9 Tricks for Writing an Effective Sales Letter
Let me start by saying I know this is an SEO blog, but this isn’t an SEO post. See, I believe it’s still important (especially with today’s economy) to learn effective offline marketing techniques that you can incorporate in your small business. Too many people think you have to choose between either Internet marketing or print marketing. I say, why not do both? A well-rounded marketing campaign is the best way to build a successful business.
One important facet of any print marketing campaign is the direct mail sales letter. The best sales letters grab the reader’s attention and cause them to take action immediately. Unfortunately, few sales letters achieve this. Instead, most end up in the garbage.
So, what makes for an effective sales letter? Here are 9 tricks for writing sales letters that get results.
1. Target a specific audience—More times than not, the reason a sales letter fails is because it’s too generic and it tries to be all things to all people. To be truly effective, a sales letter needs to target a very specific audience. As an example, I’m a copywriter. I have specific sales letters to target lawyers, real estate agents, SEO companies looking to outsource work, print marketing companies looking to outsource work, and more. See, if I tried to send the same boilerplate letter to all of these different audiences, I wouldn’t get any results. But by speaking directly to each audience’s needs, I’m able to generate quality leads.
2. Start with a great headline—What’s the first thing someone sees when they open your sales letter? It’s the headline. And if your headline stinks, your letter will end up in the trash in just a few seconds. That’s why you need to focus on creating a great headline before you do anything else. Your headline needs to give people a reason to keep reading. You can do this by posing an interesting question that your target audience can relate to. You can (and should) also sell your most important benefit in the headline.
3. Get to the point—Just like the headline, your first paragraph often determines whether the reader will stick around or not. This means you need to get straight to the point. Don’t be vague, and don’t beat around the bush. The inverted pyramid technique is a style of writing where you put the most important information in the document first. The goal of your first line is to get your reader to move forward to the second line. The goal of your second line is to get them to read the third line. And so on.
4. Answer “What’s in it for me?”—Let’s be honest: consumers are selfish. They want to know how they will benefit from your product or services. This means they don’t want to hear you going on and on patting yourself on the back talking about how great your company is. What they want to know is how their life will be better by doing business with you. If you can’t answer “What’s in it for me?”, you have no chance of being successful with your sales letter.
5. Use a conversational tone—Remember earlier when I said your letter needs to target as specific an audience as possible? This is because you want your sales letter to feel personal. Another way to achieve a personal feel is to use a conversational tone. This means using the word “you” more than “we” and “I.” This also means not using jargon. Instead, don’t be afraid of being informal and friendly. Basically, write your sales letter the way you talk. Great copy is a conversation, not a lecture.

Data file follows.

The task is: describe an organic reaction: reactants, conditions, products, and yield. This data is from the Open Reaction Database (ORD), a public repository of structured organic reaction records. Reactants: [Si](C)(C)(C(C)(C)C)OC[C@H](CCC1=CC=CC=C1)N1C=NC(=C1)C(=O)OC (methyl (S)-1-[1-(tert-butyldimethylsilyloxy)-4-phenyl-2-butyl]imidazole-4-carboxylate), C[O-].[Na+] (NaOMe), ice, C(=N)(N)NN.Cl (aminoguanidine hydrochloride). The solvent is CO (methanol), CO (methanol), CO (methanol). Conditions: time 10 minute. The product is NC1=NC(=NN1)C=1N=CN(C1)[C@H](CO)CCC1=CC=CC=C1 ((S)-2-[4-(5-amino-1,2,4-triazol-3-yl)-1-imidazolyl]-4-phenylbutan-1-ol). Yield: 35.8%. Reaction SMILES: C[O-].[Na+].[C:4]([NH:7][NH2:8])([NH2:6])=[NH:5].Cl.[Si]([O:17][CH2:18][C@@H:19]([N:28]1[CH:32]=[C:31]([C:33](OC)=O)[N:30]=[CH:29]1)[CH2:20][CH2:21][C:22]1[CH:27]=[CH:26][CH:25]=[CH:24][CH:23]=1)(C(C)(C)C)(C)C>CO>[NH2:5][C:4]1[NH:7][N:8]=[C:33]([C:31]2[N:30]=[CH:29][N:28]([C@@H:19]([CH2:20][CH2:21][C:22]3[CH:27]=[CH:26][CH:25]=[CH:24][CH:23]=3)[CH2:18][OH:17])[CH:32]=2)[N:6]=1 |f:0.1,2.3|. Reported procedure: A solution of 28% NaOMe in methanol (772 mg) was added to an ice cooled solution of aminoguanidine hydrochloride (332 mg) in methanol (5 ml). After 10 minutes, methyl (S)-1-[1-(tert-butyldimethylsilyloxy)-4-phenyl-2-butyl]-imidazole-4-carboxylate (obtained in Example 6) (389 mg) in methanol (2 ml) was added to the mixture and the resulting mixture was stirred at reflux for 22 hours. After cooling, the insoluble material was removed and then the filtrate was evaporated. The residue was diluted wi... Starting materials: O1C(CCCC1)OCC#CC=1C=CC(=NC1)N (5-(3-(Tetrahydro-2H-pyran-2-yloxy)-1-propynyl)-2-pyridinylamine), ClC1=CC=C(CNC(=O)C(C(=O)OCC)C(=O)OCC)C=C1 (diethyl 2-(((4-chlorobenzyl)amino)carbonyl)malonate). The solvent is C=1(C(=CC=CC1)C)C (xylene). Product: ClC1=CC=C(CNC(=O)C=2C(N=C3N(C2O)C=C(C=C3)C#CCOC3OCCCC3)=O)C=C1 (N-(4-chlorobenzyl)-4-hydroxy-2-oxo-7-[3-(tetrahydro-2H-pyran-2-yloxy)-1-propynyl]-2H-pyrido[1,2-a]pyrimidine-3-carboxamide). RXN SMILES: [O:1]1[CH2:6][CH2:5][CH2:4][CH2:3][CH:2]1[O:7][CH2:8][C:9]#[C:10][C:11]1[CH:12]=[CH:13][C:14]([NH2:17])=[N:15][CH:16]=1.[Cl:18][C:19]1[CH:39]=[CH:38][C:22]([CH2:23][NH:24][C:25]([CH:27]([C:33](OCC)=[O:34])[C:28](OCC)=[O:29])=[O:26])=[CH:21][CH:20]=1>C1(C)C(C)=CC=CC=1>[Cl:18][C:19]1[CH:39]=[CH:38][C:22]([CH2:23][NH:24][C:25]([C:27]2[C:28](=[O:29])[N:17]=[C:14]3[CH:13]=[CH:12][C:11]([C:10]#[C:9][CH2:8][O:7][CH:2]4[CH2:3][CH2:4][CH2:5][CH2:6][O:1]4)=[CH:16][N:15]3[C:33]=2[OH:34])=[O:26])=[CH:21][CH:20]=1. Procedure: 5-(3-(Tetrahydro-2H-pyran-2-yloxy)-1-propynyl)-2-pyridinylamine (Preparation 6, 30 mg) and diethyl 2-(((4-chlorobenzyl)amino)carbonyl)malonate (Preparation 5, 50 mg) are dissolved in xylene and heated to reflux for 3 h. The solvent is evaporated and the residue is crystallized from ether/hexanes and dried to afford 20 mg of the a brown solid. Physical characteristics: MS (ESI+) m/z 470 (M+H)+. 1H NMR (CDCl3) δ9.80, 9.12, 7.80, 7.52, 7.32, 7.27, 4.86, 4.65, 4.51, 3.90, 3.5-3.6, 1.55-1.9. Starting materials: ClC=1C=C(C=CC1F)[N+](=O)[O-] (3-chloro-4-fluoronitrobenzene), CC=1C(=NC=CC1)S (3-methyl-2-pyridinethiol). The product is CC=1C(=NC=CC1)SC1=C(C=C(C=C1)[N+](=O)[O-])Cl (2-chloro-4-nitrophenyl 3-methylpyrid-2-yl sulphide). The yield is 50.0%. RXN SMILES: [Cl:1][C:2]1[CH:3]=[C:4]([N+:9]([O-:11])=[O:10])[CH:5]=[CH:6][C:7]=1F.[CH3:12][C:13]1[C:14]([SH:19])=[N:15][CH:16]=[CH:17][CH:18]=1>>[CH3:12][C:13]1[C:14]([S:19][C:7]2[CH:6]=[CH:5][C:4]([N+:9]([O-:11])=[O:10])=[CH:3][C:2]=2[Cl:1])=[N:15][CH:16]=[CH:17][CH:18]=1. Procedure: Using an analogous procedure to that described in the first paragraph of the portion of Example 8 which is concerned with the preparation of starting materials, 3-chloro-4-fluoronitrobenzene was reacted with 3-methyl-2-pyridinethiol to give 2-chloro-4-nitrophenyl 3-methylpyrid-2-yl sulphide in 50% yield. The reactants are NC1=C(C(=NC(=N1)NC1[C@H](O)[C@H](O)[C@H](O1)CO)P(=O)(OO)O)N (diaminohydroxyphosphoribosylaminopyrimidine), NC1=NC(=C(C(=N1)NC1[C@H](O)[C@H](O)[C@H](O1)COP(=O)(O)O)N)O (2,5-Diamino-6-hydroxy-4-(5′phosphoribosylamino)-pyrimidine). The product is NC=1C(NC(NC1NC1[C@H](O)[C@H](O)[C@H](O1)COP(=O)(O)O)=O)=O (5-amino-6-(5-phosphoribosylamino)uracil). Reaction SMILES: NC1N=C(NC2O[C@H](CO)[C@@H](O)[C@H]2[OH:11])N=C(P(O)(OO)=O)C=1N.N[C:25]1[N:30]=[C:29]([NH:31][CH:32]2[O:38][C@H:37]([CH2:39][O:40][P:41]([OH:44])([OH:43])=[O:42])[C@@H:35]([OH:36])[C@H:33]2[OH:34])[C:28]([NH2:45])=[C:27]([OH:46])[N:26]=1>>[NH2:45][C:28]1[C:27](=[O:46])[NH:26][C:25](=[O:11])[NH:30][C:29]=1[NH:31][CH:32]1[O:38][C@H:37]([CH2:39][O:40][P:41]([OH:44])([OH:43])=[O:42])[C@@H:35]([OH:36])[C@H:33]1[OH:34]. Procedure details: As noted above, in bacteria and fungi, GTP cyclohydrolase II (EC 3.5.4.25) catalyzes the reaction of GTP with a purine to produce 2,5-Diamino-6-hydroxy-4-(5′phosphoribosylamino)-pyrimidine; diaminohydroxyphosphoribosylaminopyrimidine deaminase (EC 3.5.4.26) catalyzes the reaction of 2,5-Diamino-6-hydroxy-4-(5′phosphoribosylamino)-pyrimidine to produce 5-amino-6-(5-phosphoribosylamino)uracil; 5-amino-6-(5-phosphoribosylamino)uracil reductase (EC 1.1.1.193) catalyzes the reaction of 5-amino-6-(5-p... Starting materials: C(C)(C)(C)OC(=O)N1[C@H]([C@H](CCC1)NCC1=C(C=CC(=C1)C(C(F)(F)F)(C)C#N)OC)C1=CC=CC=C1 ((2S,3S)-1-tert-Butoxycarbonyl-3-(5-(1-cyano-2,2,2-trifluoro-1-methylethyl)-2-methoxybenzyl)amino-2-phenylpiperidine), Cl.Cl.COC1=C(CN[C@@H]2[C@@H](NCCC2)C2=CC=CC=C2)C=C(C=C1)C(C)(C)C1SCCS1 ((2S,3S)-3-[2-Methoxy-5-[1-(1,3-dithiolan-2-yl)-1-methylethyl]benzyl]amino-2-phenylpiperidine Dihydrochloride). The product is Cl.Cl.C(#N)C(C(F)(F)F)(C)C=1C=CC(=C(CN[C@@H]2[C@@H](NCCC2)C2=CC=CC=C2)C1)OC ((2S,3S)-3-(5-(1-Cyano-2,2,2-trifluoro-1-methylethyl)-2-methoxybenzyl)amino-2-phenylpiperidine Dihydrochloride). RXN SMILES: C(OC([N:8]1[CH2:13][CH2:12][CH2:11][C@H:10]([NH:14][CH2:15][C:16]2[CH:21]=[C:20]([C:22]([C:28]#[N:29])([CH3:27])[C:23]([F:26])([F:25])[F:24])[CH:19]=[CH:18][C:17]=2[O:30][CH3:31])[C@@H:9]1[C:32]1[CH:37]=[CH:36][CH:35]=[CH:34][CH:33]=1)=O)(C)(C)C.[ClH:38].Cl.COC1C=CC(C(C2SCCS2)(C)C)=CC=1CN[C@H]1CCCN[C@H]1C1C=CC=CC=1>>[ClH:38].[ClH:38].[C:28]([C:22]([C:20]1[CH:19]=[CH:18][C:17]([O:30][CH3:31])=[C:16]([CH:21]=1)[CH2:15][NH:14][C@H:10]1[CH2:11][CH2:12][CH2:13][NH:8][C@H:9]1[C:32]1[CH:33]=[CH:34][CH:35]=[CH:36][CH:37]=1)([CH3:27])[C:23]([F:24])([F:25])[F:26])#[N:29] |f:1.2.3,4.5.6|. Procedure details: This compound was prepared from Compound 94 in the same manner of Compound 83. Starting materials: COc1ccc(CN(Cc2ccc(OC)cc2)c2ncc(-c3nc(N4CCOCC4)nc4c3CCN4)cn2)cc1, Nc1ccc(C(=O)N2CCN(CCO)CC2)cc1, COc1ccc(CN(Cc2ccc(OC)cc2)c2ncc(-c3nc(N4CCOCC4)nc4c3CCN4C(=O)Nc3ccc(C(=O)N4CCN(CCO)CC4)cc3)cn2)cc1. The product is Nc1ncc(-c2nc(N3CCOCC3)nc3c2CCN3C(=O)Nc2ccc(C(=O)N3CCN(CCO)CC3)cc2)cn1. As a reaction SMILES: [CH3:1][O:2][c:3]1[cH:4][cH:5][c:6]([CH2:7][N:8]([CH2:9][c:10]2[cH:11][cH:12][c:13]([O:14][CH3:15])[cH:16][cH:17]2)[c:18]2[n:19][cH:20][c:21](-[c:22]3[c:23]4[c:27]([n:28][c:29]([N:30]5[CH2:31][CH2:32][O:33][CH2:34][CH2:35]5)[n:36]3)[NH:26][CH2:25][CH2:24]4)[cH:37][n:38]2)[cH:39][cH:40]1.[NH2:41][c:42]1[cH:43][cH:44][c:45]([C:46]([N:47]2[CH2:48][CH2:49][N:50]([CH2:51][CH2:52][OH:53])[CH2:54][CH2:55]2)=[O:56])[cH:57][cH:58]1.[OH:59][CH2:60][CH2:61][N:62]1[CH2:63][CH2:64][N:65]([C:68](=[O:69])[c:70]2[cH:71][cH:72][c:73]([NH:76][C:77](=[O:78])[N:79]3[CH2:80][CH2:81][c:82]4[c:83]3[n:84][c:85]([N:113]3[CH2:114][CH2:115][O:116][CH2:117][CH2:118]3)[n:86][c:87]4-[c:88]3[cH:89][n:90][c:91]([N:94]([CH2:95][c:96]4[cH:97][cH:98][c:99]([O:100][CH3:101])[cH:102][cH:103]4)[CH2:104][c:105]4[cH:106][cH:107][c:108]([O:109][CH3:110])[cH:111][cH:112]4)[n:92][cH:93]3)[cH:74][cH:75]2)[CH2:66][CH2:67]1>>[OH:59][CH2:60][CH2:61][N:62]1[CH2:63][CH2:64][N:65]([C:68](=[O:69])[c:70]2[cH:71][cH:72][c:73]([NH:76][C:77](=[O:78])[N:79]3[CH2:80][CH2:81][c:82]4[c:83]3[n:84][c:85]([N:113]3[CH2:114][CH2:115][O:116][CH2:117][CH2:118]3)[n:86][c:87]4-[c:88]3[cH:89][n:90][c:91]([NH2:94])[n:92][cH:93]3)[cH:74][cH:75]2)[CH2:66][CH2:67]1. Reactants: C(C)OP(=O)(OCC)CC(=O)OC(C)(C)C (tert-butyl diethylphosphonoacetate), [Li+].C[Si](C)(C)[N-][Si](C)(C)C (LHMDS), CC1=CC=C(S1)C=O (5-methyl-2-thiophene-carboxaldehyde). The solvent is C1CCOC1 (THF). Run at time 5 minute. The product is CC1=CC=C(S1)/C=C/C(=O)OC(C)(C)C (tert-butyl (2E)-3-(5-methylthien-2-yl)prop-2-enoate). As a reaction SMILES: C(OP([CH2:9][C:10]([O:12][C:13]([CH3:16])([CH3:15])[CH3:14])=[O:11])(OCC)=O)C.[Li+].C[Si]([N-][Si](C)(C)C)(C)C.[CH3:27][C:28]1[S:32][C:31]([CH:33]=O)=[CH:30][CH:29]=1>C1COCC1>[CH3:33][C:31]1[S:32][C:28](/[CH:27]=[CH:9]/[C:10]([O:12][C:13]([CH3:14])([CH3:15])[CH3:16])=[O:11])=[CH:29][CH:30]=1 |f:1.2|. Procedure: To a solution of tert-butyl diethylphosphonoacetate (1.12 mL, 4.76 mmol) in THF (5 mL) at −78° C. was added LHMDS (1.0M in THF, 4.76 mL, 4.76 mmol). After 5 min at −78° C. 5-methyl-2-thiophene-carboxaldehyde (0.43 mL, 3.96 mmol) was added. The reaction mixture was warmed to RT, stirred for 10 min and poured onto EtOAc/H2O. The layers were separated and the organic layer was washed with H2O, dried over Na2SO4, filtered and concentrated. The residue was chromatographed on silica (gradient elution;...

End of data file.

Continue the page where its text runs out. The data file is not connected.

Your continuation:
6. Close the deal later—To me, the point of a sales letter is to generate leads, not sales. See, the person reading your sales letter probably doesn’t know a lot about you, and they’re probably not quite ready to fork over their money just yet. That’s why your goal should be just to get their information for a future sales lead. Include a contact card in your sales letter that your reader can fill out and send in for more information about your services. For example, my sales letters include a contact card that, when sent back, means I’ll send the prospect a complete information kit with samples of my work, useful articles, testimonials, information about my services and rates, a client list, and more.
7. Incentivize your call to action—People are lazy. Sometimes, even the simple act of filling out a contact card and dropping it in the mail is too much to ask. That’s why you need to sweeten the pot by incentivizing your call to action. Something as simple as “Send this contact form back by April 21, and you’ll receive a free sample of (insert product name here).” The key is you need to motivate your readers to take action.
8. Don’t forget the P.S.—The P.S. is an important part of your sales letter for a couple of reasons. First, numerous eye-tracking studies have found that people read the P.S. before they read the body of the letter. For this reason, you need to treat the P.S. like your headline. This means you need to sell a major benefit in the P.S. That’s another reason the P.S. is important—it reinforces the main theme of your sales letter. Repetition is the key to an effective sales letter.
9. Follow up on your leads—If you follow all of the tips above, you should earn a few leads when you send out a batch of sales letter. Please, please, please follow up on them. Don’t just file them away. These are leads. Use them!
Do you use direct mail sales letters to generate leads for your business? Which tips would you add to this list?